NASA just announced several bounties to improve its FUN3D software, which is used to simulate fluid dynamics. The system is used internally at NASA, as well as by companies like Boeing and Lockheed, to develop and optimize new vehicles and engines. The FUN3D project was started back in the 1980s, and it has been in active development for decades, but NASA's looking for help to optimize the (FORTRAN) code. It's offering $15,000 and $10,000 prizes to the top two contributors of code optimizations, and is also offering another bounty for more general optimization suggestions. Click here. (5/4)

California Seeks to Tax Rocket Launches, Which are Already Taxed (Source: Ars Technica)
Home to the Mojave Air & Space Port and promising launch companies such as SpaceX and Virgin Orbit, California has a thriving rocket industry. Accordingly, the state is now looking into taxing this vibrant industry, and the Franchise Tax Board has issued a proposed regulation for public comment. The proposal says that California-based companies that launch spacecraft will have to pay a tax based upon "mileage" traveled by that spacecraft. (We're not exactly sure what this means, either.)

The proposed regulations are designed to mirror the ways taxes are levied on terrestrial transportation and logistics firms operating in California, like trucking or train companies. The tax board is seeking public input until June 16, when it is expected to vote on the proposed tax. Until now no other state has proposed taxing commercial spaceflight. In fact most other states, including places like Florida, Texas, and Georgia, offer launch providers tax incentives to move business into their areas.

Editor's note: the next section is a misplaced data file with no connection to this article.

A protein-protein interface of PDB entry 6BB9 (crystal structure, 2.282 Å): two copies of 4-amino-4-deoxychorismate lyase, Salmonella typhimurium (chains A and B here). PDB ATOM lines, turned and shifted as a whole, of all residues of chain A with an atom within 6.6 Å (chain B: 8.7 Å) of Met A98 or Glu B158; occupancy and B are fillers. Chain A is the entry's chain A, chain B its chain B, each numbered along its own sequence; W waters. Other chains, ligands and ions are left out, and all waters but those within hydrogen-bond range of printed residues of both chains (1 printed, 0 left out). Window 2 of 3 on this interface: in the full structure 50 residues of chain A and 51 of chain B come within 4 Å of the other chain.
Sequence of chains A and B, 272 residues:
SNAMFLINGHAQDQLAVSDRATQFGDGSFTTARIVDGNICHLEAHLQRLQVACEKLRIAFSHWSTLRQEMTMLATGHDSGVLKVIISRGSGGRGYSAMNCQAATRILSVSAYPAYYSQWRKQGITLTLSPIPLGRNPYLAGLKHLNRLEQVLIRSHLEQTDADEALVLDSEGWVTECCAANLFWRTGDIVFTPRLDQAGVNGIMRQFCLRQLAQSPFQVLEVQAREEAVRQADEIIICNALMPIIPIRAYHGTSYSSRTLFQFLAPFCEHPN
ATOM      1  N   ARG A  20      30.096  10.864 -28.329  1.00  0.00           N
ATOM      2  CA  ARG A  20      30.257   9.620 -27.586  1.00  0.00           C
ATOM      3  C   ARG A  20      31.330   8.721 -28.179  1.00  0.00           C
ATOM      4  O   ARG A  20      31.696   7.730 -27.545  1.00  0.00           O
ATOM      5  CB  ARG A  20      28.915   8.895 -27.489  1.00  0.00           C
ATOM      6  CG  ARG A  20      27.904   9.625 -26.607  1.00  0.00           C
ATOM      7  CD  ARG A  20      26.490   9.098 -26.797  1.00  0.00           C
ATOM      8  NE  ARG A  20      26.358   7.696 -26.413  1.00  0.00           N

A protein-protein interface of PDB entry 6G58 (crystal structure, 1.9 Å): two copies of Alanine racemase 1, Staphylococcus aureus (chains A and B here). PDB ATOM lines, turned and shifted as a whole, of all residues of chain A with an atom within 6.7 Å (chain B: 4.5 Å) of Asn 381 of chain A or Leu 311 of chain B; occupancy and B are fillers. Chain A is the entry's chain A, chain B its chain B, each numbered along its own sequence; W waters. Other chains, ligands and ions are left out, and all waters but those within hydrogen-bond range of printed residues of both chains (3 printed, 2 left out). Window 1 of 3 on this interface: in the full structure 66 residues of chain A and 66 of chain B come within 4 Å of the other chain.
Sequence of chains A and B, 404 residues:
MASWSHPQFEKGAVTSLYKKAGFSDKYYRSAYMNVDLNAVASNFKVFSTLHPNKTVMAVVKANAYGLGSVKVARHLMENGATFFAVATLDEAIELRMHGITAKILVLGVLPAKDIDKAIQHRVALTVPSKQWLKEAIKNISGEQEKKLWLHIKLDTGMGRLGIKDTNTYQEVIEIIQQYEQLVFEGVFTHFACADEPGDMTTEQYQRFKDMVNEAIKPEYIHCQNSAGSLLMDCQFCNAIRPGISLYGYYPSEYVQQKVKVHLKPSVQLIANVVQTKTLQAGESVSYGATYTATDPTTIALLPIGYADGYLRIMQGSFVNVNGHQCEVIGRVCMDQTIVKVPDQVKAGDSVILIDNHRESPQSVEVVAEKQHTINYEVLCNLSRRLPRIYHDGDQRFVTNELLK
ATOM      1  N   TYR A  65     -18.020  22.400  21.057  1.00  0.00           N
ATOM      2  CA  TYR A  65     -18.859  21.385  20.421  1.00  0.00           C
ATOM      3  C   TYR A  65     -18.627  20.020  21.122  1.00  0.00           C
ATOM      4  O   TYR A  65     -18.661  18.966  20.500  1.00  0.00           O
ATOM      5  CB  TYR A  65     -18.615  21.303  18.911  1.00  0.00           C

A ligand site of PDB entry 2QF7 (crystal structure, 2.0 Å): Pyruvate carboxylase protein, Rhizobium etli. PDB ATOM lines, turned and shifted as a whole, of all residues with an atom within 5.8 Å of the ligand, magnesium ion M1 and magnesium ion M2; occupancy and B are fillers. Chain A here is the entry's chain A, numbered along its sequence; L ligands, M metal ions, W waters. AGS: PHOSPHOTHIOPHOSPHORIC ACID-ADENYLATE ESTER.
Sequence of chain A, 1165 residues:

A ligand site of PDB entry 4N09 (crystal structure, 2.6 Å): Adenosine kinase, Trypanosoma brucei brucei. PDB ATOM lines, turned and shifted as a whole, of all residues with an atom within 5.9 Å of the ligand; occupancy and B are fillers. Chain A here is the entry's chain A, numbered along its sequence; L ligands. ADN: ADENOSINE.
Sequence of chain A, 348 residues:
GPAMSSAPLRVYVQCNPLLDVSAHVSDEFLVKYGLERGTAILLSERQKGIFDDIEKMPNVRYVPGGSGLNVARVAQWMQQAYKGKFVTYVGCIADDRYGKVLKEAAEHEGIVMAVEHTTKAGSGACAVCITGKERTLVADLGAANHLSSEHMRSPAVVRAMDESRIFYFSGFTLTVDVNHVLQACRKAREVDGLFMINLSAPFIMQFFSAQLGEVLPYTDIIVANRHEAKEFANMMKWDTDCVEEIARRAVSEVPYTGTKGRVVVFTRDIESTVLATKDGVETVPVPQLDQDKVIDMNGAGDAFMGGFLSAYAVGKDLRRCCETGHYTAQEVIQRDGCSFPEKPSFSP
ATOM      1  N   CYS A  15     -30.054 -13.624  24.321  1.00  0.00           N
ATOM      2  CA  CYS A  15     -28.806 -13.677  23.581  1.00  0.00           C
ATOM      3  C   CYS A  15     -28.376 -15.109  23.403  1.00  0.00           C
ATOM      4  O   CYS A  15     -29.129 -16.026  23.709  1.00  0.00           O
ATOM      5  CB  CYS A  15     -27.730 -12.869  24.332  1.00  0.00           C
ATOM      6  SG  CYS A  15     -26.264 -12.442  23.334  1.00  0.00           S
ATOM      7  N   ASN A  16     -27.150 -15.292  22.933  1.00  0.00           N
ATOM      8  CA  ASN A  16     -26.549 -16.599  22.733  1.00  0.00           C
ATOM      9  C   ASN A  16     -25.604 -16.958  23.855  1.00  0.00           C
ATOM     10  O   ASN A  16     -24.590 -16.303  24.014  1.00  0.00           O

Phil Larson, a former Obama White House official, said California is discriminating against rocket companies by doubly taxing them. Instead of such a tax, Larson said, California should work with industry to develop a system of taxation that encourages investment in the state. "The state could advance a proactive effort in the legislature to make sure that California doesn’t end up at the back of the bus in the new space race by supporting a national framework for space innovation," Larson said. (5/4)

Consider Taxing Spaceflight Like Aviation (Source: SPACErePORT)
Florida has for decades exempted rocket fuels from the state's fuels excise tax (Ch.206.42(4)), and machinery and equipment used to develop rockets and their payloads is exempt from Florida sales and lease taxes, while certain payloads (modules, racks, lockers) are exempt from ad valorem taxes. But I have argued in the past that certain exemptions should be reconsidered.

Much of our nation's airport infrastructure is funded 
through the federal Airport Improvement Program (AIP) using revenues from fees, surcharges and taxes on aviation fuels, passenger tickets, cargo, and landings. Spaceport groups in the past have attempted to access AIP grant funding for their launch/landing infrastructure needs, but aviation groups rightly argued that spaceflight operations do not contribute tax revenues to the AIP fund so spaceports shouldn't be eligible to receive grants.

Adding a modest rocket fuel surcharge, launch/landing fee, or payload tax to the tab for commercial launches/landings, and feeding those revenues into the AIP, could give spaceports legitimate claim to federal grant funds. This might one day be the best way for the FAA to assist those spaceports burdened with outdated or insufficient infrastructure. (5/5)